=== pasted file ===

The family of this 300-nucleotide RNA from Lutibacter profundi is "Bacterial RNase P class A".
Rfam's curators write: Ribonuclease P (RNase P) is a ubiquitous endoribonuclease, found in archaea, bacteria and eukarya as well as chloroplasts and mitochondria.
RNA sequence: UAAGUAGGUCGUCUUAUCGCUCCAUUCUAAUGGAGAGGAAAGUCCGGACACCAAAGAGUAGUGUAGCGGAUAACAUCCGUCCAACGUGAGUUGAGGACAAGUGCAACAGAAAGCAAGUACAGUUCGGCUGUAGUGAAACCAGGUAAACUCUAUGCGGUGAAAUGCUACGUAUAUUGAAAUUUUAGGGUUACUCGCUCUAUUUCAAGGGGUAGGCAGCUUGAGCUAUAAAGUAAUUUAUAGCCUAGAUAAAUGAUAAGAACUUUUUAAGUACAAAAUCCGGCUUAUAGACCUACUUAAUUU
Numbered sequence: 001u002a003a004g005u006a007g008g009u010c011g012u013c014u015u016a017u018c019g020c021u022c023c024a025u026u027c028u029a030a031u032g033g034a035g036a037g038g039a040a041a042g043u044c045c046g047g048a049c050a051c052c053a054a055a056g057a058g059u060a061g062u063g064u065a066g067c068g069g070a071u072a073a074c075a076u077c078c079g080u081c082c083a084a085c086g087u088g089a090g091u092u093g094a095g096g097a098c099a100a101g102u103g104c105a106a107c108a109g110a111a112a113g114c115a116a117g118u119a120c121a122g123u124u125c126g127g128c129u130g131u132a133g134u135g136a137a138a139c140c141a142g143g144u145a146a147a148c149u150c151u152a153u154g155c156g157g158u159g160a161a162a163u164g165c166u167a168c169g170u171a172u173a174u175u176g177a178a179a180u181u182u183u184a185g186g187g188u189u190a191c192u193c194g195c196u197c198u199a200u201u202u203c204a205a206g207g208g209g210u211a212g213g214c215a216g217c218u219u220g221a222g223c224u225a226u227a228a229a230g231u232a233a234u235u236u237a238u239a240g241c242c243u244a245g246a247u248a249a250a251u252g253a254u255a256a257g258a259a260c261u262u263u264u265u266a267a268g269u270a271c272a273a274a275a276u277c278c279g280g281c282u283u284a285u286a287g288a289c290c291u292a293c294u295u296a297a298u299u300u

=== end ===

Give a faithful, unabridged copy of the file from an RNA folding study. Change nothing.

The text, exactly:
The family of this 300-nucleotide RNA from Lutibacter profundi is "Bacterial RNase P class A".
Rfam's curators write: Ribonuclease P (RNase P) is a ubiquitous endoribonuclease, found in archaea, bacteria and eukarya as well as chloroplasts and mitochondria.
RNA sequence: UAAGUAGGUCGUCUUAUCGCUCCAUUCUAAUGGAGAGGAAAGUCCGGACACCAAAGAGUAGUGUAGCGGAUAACAUCCGUCCAACGUGAGUUGAGGACAAGUGCAACAGAAAGCAAGUACAGUUCGGCUGUAGUGAAACCAGGUAAACUCUAUGCGGUGAAAUGCUACGUAUAUUGAAAUUUUAGGGUUACUCGCUCUAUUUCAAGGGGUAGGCAGCUUGAGCUAUAAAGUAAUUUAUAGCCUAGAUAAAUGAUAAGAACUUUUUAAGUACAAAAUCCGGCUUAUAGACCUACUUAAUUU
Numbered sequence: 001u002a003a004g005u006a007g008g009u010c011g012u013c014u015u016a017u018c019g020c021u022c023c024a025u026u027c028u029a030a031u032g033g034a035g036a037g038g039a040a041a042g043u044c045c046g047g048a049c050a051c052c053a054a055a056g057a058g059u060a061g062u063g064u065a066g067c068g069g070a071u072a073a074c075a076u077c078c079g080u081c082c083a084a085c086g087u088g089a090g091u092u093g094a095g096g097a098c099a100a101g102u103g104c105a106a107c108a109g110a111a112a113g114c115a116a117g118u119a120c121a122g123u124u125c126g127g128c129u130g131u132a133g134u135g136a137a138a139c140c141a142g143g144u145a146a147a148c149u150c151u152a153u154g155c156g157g158u159g160a161a162a163u164g165c166u167a168c169g170u171a172u173a174u175u176g177a178a179a180u181u182u183u184a185g186g187g188u189u190a191c192u193c194g195c196u197c198u199a200u201u202u203c204a205a206g207g208g209g210u211a212g213g214c215a216g217c218u219u220g221a222g223c224u225a226u227a228a229a230g231u232a233a234u235u236u237a238u239a240g241c242c243u244a245g246a247u248a249a250a251u252g253a254u255a256a257g258a259a260c261u262u263u264u265u266a267a268g269u270a271c272a273a274a275a276u277c278c279g280g281c282u283u284a285u286a287g288a289c290c291u292a293c294u295u296a297a298u299u300u